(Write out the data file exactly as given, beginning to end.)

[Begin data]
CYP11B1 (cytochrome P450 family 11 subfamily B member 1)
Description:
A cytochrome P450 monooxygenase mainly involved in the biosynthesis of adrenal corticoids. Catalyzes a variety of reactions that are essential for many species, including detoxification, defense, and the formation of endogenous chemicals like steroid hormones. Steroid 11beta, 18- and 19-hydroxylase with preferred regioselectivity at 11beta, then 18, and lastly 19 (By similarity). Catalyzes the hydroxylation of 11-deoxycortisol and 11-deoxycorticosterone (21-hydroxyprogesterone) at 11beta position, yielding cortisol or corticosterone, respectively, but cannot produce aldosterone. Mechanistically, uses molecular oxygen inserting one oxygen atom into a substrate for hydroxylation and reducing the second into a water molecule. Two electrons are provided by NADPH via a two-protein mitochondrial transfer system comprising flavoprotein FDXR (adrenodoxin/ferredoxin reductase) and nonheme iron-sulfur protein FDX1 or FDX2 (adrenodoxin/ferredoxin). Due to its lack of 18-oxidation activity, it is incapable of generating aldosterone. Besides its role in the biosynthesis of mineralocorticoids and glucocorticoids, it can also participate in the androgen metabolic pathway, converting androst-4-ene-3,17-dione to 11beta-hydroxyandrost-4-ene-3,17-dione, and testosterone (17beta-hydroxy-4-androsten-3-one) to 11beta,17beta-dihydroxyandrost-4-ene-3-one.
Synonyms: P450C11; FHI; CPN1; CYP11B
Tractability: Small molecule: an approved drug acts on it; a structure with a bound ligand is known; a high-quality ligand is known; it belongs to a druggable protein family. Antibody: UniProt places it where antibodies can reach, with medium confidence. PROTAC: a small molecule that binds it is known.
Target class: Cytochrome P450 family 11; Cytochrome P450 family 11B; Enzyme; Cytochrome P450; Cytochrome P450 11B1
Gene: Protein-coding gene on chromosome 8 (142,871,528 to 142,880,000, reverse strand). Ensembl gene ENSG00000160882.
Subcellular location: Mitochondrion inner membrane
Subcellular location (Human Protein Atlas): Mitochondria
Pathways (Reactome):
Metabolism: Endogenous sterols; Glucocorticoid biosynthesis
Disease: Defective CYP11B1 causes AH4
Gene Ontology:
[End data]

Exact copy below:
CYP11B1 (cytochrome P450 family 11 subfamily B member 1)
Description:
A cytochrome P450 monooxygenase mainly involved in the biosynthesis of adrenal corticoids. Catalyzes a variety of reactions that are essential for many species, including detoxification, defense, and the formation of endogenous chemicals like steroid hormones. Steroid 11beta, 18- and 19-hydroxylase with preferred regioselectivity at 11beta, then 18, and lastly 19 (By similarity). Catalyzes the hydroxylation of 11-deoxycortisol and 11-deoxycorticosterone (21-hydroxyprogesterone) at 11beta position, yielding cortisol or corticosterone, respectively, but cannot produce aldosterone. Mechanistically, uses molecular oxygen inserting one oxygen atom into a substrate for hydroxylation and reducing the second into a water molecule. Two electrons are provided by NADPH via a two-protein mitochondrial transfer system comprising flavoprotein FDXR (adrenodoxin/ferredoxin reductase) and nonheme iron-sulfur protein FDX1 or FDX2 (adrenodoxin/ferredoxin). Due to its lack of 18-oxidation activity, it is incapable of generating aldosterone. Besides its role in the biosynthesis of mineralocorticoids and glucocorticoids, it can also participate in the androgen metabolic pathway, converting androst-4-ene-3,17-dione to 11beta-hydroxyandrost-4-ene-3,17-dione, and testosterone (17beta-hydroxy-4-androsten-3-one) to 11beta,17beta-dihydroxyandrost-4-ene-3-one.
Synonyms: P450C11; FHI; CPN1; CYP11B
Tractability: Small molecule: an approved drug acts on it; a structure with a bound ligand is known; a high-quality ligand is known; it belongs to a druggable protein family. Antibody: UniProt places it where antibodies can reach, with medium confidence. PROTAC: a small molecule that binds it is known.
Target class: Cytochrome P450 family 11; Cytochrome P450 family 11B; Enzyme; Cytochrome P450; Cytochrome P450 11B1
Gene: Protein-coding gene on chromosome 8 (142,871,528 to 142,880,000, reverse strand). Ensembl gene ENSG00000160882.
Subcellular location: Mitochondrion inner membrane
Subcellular location (Human Protein Atlas): Mitochondria
Pathways (Reactome):
Metabolism: Endogenous sterols; Glucocorticoid biosynthesis
Disease: Defective CYP11B1 causes AH4
Gene Ontology: